New “Call of Duty” Has Much To Offer, Some To Fix

New+%22Call+of+Duty%22+Has+Much+To+Offer%2C+Some+To+Fix

Ryan King

As the sixteenth entry in the main line of Call of Duty (COD) games, Call of Duty: Modern Warfare, set to release Oct. 25, has a lot to do in terms of avoiding tropes that were introduced, refined and worn out within the series’ 16 years of annual releases. 

Being preceded by an existing trilogy of the same name (Call of Duty: Modern Warfare 1, 2, and 3) and a more recent rerelease of the first game in that trilogy (Call of Duty: Modern Warfare Remastered), this new release is, for one, chronologically confusing, while also not really promising a new experience. 

Over the past two weekends though, I, among thousands of other players, got the chance to preview what the new(est) Modern Warfare has to offer in a prerelease multiplayer beta, and the results were reassuring, mostly.

While I could probably fill a number of pages detailing all of the new features of the game, I’ll just focus on two new game modes that stood out to me, since I feel that they each significantly alter the COD formula in some way.

It’s worth mentioning that, while they are new to COD, none of the new game modes were entirely innovative, especially in the case of the new 64-player Ground War mode. This 32 v. 32 game is similar to the classic mode Domination, in which each team fights for sustained control of three small locations (flags) spread about the map. However it is essentially identical to Battlfield’s Conquest game mode, which has a larger play area, more flags and more players than Domination, and, how could I forget, vehicles. 

While I welcome this change of pace (and scale) to COD, as I was playing, I found myself wishing that in the process of taking some pages out of Battlefield’s book, that Infinity Ward (Modern Warfare’s developer) had just taken the whole thing. Among some technical issues (those which betas are meant to reveal and will hopefully be fixed in the initial full release), such as a need for balancing the power and prominence of offensive vehicles and spawn locations that ranged from questionable to what my friend would describe as “spawn-and-get-wrecked,” there were other, equally disruptive issues that often times made the experience frustrating. 

One of the game’s most frustrating features is that the layout of the map and its objectives are still largely linear; the flags are laid out in essentially a straight line. In my experience, this invariably led to bottlenecking at the center objective C and caused most of the fight to be focused around that one point.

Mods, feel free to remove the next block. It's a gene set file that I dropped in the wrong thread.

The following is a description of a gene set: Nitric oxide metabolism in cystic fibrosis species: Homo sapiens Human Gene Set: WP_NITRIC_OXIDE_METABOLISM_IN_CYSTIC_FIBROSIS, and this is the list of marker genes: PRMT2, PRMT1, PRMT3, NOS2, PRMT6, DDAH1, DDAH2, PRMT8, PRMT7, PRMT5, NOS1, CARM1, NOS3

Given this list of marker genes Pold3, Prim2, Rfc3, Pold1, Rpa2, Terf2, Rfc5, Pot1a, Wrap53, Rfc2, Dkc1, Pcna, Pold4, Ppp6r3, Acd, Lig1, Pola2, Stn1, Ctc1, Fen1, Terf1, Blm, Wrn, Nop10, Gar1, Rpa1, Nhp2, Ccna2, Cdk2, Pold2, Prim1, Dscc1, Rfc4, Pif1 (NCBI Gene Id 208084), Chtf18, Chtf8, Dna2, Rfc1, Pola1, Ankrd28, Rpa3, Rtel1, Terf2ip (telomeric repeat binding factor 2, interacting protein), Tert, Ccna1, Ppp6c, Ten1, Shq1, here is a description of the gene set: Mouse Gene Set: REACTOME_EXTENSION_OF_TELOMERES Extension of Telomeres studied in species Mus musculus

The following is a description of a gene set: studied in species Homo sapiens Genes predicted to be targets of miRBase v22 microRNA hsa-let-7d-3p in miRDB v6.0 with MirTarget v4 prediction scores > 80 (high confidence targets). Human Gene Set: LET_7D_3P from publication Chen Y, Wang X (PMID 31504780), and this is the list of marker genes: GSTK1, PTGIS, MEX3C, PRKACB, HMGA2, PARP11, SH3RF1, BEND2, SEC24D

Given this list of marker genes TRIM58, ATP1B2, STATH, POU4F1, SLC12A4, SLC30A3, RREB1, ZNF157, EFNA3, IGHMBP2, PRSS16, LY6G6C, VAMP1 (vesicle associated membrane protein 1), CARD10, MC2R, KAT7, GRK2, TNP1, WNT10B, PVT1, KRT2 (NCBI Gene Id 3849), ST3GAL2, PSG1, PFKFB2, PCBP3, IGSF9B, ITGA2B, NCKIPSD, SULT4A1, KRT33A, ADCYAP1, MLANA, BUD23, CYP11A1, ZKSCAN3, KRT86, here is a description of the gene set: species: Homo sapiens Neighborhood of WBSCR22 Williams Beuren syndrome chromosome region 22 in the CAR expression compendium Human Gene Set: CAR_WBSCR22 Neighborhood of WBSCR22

I’ve found that this outcome is replicated on certain Battlefield maps that are similarly linear. The majority of maps in that game, though, have objectives surrounding the center on an additional axis, allowing for expeditionary efforts that can change the direction and flow of the game. I think COD’s Ground War would have benefited from these additional objectives and routes for movement; though, the beta only showcased one map for the game mode, so perhaps others are not as prone to an everlasting struggle for C.

On the opposite end of the scale is the new game mode Gunfight. This mode pits two teams of two players against each other in a simple death match; the first team to eliminate the other wins. This game mode was my personal favorite. I found it to be much more engaging, requiring more of a focus on quick-thinking strategy. This is not to say I’m some jaded pro that needs the added challenge, but the necessity for communication and accuracy made winning more rewarding (and losing more personal). 

While this mode doesn’t deviate so much from what COD is known for, it feels much more honed to a polished experience focused on competition. I found myself playing round after round of Gunfight, unlike Groundwar, which got tiresome after one or two games.

While I haven’t come close to sharing all the features of the new Modern Warfare, perhaps I’ve shed some light on what new experiences it brings to the table, and what potential issues follow close behind. If you’d like to know more, Infinity Ward’s Twitter has links to recaps of each day’s beta experience, and there are endless YouTube videos showcasing gameplay.